Franklin Bruno is a poet, musician and philosopher. He is the author of MF/MA, a book of poetry published by Seeing Eye Books. Other work by Bruno appears in Rhizome, The Hat, LA Weekly and The Village Voice. He has released several albums, both as a member of the indie-rock trio Nothing Painted Blue and as a solo artist, including Kiss Without Makeup and A Cat May Look at a Queen. His blog is konvolut m.

Ara Shirinyan is a poet, musician and publisher. His writing, which experiments with constraints and text generated through software, has appeared in Word Ways: The Journal of Recreational Linguistics and What Our Speech Disrupts: Feminism and Creative Writing. Ara’s press, Make Now, has most recently published Family Archaeology by Ian Monk; he also publishes chapbooks with Umbrellad Devil press. His band, Godzik Pink, has released two records on Kill All Rock Stars, & his new band is The Sound of the Soil.

Brent Cunningham was born in Wisconsin and grew up in North Carolina, then Northern California, then Southern California. Since 1999 he has worked for Small Press Distribution in Berkeley. He serves on the board of Small Press Traffic, where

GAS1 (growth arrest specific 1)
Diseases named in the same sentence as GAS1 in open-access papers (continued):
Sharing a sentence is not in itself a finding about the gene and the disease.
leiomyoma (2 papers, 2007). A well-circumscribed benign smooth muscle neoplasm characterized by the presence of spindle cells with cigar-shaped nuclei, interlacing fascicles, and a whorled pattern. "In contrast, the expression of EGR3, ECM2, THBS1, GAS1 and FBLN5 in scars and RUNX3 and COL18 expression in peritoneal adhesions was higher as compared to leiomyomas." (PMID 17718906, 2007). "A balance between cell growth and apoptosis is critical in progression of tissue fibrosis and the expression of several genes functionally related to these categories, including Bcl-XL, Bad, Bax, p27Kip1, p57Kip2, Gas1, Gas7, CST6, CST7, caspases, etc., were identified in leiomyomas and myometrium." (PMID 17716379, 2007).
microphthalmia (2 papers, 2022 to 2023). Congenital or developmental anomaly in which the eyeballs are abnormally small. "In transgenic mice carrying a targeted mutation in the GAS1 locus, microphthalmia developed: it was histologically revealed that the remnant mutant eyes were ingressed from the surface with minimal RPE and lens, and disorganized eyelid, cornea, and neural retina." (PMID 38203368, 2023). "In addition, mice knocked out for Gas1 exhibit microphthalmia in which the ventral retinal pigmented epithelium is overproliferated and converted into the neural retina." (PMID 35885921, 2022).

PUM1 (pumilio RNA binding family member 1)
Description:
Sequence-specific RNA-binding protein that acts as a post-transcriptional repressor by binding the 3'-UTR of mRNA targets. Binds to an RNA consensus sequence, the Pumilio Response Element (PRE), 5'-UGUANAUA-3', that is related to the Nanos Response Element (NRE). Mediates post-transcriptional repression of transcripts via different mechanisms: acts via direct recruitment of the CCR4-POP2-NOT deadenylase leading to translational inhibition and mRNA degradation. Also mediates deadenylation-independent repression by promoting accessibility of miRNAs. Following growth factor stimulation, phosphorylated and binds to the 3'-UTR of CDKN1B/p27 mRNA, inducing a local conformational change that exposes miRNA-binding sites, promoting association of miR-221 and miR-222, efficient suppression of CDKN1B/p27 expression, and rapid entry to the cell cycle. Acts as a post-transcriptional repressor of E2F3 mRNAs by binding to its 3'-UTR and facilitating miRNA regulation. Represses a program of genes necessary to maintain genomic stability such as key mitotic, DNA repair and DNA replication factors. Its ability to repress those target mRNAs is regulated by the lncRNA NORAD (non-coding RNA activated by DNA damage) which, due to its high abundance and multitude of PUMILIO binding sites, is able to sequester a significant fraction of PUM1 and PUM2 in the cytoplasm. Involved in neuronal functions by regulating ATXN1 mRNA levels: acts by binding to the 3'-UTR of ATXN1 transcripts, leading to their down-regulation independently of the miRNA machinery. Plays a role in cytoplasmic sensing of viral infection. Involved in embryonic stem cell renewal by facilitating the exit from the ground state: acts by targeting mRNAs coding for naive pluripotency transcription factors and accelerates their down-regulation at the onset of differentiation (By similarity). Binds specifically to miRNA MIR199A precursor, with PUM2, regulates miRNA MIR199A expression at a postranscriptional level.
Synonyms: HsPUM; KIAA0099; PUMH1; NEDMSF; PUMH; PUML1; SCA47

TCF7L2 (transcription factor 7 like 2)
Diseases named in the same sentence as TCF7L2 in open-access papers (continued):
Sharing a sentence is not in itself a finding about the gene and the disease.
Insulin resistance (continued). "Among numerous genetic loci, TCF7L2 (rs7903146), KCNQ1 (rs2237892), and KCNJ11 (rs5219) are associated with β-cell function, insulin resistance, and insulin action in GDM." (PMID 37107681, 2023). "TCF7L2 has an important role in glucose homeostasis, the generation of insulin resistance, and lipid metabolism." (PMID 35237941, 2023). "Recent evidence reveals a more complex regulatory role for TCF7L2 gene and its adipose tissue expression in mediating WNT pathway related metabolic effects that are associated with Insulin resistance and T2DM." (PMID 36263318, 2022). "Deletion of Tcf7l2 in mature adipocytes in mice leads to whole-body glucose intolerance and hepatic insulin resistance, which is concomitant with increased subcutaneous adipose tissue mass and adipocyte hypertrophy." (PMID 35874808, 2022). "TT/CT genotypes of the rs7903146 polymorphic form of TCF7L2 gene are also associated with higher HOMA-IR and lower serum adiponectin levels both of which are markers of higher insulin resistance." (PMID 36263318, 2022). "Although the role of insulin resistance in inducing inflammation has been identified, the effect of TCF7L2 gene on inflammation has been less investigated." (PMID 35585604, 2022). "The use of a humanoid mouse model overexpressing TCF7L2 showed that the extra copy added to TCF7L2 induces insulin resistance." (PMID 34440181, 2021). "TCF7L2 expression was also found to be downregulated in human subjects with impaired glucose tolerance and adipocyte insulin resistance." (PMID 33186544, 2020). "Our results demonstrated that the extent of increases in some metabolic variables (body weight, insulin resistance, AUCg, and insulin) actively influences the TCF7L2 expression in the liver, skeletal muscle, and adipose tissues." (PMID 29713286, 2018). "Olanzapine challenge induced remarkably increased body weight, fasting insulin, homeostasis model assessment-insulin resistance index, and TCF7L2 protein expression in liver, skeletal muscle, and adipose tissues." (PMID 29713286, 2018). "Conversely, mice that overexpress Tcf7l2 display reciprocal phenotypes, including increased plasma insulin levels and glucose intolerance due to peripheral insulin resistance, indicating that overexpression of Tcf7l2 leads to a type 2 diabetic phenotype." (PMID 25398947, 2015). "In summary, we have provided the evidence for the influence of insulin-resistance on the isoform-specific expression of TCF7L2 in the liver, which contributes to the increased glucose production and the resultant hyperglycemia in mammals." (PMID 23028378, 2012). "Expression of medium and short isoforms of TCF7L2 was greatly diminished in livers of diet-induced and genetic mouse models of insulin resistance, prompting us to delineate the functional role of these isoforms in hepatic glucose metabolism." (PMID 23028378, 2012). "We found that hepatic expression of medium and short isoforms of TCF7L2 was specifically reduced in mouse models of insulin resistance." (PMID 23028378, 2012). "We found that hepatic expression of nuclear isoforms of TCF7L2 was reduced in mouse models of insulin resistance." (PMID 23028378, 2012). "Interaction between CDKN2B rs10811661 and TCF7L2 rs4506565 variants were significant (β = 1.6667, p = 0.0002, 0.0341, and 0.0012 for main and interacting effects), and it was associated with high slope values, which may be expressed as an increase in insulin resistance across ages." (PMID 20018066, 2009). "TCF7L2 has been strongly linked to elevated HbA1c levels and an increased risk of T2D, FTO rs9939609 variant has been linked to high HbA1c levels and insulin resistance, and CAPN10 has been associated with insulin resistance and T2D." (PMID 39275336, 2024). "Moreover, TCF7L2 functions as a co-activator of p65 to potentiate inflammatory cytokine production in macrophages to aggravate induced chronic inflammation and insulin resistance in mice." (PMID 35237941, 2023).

he has helped curate the Poets Theater Jamboree. His poetry, fiction, plays and reviews have appeared in Radical Society, Chain, Rain Taxi, 580 Split, and Kenning. Currently he is at work on a novel and a collection of stories.

Julien Poirier is a poet. He helped kick-start and edit the poetry journal 6x6, and is now a co-editor of New York Nights, a free newspaper against the War. He is the author of Flying Over the Fence With Amadou Diallo (Ugly Duckling Presse 2000), The Rub (UDP 2001), and Ours, Yours (Loudmouth Collective, 2001). His poetry has also appeared in Weigh Station, Old Gold, and Lungfull! Julien has taught poetry for many years in the public schools of New York City.